This could turn out to be a two-part post. But first, the story. This is a true story and I think it says a lot about how comfortable the dominant culture is with differences and diversity in these United States. And that's not much.
The "Jews are Really Christians in Disguise" Story:
I used to be a member of a Jewish-Catholic Dialogue group. We would get together once a month to discuss an assigned reading and once a year, we ran an educational day to bring others in the community to discuss some issue or another. The more we met, the more I got the sense that the group did not want to discuss the hard stuff--like the role of Christian Europe in the Shoah, or even the differences between us. There seemed to be a sense in which the group wanted to get together and feel good about how diverse and accepting we all were. But differences? Well, they make people uncomfortable. Best not to talk about them.
This was confirmed for me when we got together to discuss two articles published in the Jesuit magazine, America. One article, by a self-labeled "conservative Catholic" archbishop, very matter-of-factly discussed some important theological differences between Catholicism and Judaism. And it was clear that the archbishop, speaking from his perspective, thought that Judaism had gotten it wrong about Jesus. This article was not suprising to me and some of the other Jews there. Nor was it offensive. After all, as a very small minority in the United States (somewhere around 2% if we are lucky), we are well aware that we think differently about the identity of Jesus than Christians do. The Archbishop did not express any contempt for Jews. He did point out the areas of disagreement. Strongly. And that had some of the Catholic members of the group falling all over themselves to show how very liberal and tolerant they are by refusing to acknowledge that we do, in fact, have very different beliefs about Jesus.
The second article, by a self-identified "liberal Catholic" was very different. Nothing was strongly worded at all. It appeared on the surface, that the writer was very "acccepting" and "tolerant." But I found his position to be extremely offensive. He argued that essentially Jews are really Christians who just don't know it yet, and therefore are worthy of "salvation." And the Catholic members of the group just couldn't get enough of it. They thought this neatly solved the whole problem of "salvation" for Jews.
For me, that was the problem.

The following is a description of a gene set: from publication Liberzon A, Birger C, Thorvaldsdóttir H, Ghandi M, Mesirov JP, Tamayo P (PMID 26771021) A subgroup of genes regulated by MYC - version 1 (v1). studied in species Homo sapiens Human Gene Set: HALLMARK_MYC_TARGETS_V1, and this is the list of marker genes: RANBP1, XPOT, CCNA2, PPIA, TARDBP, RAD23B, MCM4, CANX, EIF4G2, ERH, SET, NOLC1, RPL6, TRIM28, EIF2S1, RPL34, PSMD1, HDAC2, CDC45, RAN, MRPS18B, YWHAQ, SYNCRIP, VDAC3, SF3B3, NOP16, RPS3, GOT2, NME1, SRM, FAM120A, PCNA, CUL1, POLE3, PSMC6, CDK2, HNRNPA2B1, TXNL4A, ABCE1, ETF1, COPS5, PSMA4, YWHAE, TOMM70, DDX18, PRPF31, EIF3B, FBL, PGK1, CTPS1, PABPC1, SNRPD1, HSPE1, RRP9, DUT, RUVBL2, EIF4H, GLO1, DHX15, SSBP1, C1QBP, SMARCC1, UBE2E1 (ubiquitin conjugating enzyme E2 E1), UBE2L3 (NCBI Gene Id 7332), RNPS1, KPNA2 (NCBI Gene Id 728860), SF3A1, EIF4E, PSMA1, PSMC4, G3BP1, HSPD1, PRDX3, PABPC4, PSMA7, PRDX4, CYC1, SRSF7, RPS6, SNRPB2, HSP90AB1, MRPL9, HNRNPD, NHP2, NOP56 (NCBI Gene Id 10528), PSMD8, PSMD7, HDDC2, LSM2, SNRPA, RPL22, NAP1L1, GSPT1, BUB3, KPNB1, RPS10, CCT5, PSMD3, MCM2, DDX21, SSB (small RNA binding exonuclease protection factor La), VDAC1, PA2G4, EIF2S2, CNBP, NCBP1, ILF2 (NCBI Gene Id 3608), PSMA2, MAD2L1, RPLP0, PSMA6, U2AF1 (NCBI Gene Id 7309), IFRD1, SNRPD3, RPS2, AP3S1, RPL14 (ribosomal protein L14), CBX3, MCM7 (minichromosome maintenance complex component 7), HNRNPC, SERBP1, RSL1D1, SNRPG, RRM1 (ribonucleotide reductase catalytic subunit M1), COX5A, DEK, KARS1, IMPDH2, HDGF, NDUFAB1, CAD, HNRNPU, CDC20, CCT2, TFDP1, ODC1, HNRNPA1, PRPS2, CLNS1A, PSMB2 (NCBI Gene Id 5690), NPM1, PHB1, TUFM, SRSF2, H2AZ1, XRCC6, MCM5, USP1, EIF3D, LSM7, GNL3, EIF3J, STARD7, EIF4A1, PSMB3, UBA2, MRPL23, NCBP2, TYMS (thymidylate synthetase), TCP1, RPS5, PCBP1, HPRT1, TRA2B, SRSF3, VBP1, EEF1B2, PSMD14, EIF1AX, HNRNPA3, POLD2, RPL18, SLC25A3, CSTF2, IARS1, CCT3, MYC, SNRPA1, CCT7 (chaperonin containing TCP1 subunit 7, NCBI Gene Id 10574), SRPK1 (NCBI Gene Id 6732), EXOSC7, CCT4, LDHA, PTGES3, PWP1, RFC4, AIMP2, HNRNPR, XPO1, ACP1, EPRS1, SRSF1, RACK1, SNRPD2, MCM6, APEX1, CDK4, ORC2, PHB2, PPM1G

In order to prove how "diverse" they were, the Catholic members who approved of this notion, and not all did, were essentially erasing our identity as Jews. And so I said something like this:
"Look, some of you have a problem with the Christian doctrine that salvation through belief that Jesus was the Messiah is the only way to relate to G-d. This is a Christian problem. It is about Christian doctrine. It has nothing to do with us as Jews. We do not agree with you about that doctrine. And we understand that it is part of the structure of your belief. And it's a free country. You have the right to believe that if you want to. As long as you do not exert force against those who do not agree with you, I am not offended by your belief. But when you take away my identity as a Jew because you are so uncomfortable with the fact that I disagree with you, then I am offended."
As you can imagine, in that group my statement set off quite a---well, discussion. I took some heat. And ultimately, the subject was dropped. Probably because it was too uncomfortable for some of the touchy-feely types who wanted to feel good about how liberal and accepting of diversity they think they are.
And that is the nub of the problem. Accepting diversity means that one accepts that others are not exactly like you. It means looking deep within and recognizing that your way of seeing the world is unique to you. It's a lonely realization. It means recognizing that yes, we are all human beings and members of the same species, with the same evolutionary heritage and genome. We are all very similar. The words Shakespeare puts into Shylock's mouth are:
If you tickle us, do we not laugh?
do we not die?..."